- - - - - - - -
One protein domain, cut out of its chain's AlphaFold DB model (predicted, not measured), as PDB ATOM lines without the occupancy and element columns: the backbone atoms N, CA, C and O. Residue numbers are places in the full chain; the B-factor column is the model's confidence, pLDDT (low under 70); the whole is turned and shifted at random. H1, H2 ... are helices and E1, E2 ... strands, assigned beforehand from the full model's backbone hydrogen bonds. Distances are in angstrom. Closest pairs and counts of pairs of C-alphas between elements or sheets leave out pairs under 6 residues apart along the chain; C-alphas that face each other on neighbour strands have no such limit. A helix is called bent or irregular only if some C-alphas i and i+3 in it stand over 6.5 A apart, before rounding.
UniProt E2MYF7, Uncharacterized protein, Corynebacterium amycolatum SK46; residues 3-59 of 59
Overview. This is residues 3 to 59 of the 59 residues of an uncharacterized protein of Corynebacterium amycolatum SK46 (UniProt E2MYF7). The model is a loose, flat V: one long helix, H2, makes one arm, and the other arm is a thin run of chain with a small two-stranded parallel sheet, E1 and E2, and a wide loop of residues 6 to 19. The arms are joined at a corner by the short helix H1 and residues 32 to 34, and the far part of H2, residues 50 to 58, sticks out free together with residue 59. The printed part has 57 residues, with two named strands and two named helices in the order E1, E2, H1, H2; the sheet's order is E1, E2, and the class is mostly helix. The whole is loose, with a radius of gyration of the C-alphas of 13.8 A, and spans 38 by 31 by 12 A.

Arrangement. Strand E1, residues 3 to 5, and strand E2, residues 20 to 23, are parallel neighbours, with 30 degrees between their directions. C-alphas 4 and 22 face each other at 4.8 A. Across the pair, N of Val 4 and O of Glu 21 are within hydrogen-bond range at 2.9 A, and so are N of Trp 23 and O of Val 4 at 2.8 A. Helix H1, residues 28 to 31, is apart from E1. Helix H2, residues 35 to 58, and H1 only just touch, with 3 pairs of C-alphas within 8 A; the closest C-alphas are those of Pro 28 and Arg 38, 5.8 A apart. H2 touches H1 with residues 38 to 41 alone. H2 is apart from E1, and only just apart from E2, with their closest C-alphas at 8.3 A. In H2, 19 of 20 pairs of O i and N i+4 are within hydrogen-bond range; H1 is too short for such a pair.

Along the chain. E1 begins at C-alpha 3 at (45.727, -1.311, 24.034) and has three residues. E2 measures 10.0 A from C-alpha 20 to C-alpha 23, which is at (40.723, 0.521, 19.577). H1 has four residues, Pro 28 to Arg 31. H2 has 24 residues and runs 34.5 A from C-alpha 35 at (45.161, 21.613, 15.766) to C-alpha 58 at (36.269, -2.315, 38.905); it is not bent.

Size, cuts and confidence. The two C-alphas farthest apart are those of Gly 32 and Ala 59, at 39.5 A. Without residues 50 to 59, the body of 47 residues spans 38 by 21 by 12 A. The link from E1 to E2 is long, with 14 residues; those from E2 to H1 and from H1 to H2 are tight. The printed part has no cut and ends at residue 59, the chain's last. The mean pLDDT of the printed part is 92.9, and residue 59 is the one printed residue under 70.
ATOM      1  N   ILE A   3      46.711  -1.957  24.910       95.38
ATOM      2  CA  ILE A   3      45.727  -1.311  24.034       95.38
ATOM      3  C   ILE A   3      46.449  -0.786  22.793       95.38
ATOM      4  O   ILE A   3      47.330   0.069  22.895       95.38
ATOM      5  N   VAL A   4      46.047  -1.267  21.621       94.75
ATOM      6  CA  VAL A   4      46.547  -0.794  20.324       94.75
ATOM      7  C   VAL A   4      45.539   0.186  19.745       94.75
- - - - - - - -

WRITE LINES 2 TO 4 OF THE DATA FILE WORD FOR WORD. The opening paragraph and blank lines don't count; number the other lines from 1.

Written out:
Overview. This is residues 3 to 59 of the 59 residues of an uncharacterized protein of Corynebacterium amycolatum SK46 (UniProt E2MYF7). The model is a loose, flat V: one long helix, H2, makes one arm, and the other arm is a thin run of chain with a small two-stranded parallel sheet, E1 and E2, and a wide loop of residues 6 to 19. The arms are joined at a corner by the short helix H1 and residues 32 to 34, and the far part of H2, residues 50 to 58, sticks out free together with residue 59. The printed part has 57 residues, with two named strands and two named helices in the order E1, E2, H1, H2; the sheet's order is E1, E2, and the class is mostly helix. The whole is loose, with a radius of gyration of the C-alphas of 13.8 A, and spans 38 by 31 by 12 A.

Arrangement. Strand E1, residues 3 to 5, and strand E2, residues 20 to 23, are parallel neighbours, with 30 degrees between their directions. C-alphas 4 and 22 face each other at 4.8 A. Across the pair, N of Val 4 and O of Glu 21 are within hydrogen-bond range at 2.9 A, and so are N of Trp 23 and O of Val 4 at 2.8 A. Helix H1, residues 28 to 31, is apart from E1. Helix H2, residues 35 to 58, and H1 only just touch, with 3 pairs of C-alphas within 8 A; the closest C-alphas are those of Pro 28 and Arg 38, 5.8 A apart. H2 touches H1 with residues 38 to 41 alone. H2 is apart from E1, and only just apart from E2, with their closest C-alphas at 8.3 A. In H2, 19 of 20 pairs of O i and N i+4 are within hydrogen-bond range; H1 is too short for such a pair.

Along the chain. E1 begins at C-alpha 3 at (45.727, -1.311, 24.034) and has three residues. E2 measures 10.0 A from C-alpha 20 to C-alpha 23, which is at (40.723, 0.521, 19.577). H1 has four residues, Pro 28 to Arg 31. H2 has 24 residues and runs 34.5 A from C-alpha 35 at (45.161, 21.613, 15.766) to C-alpha 58 at (36.269, -2.315, 38.905); it is not bent.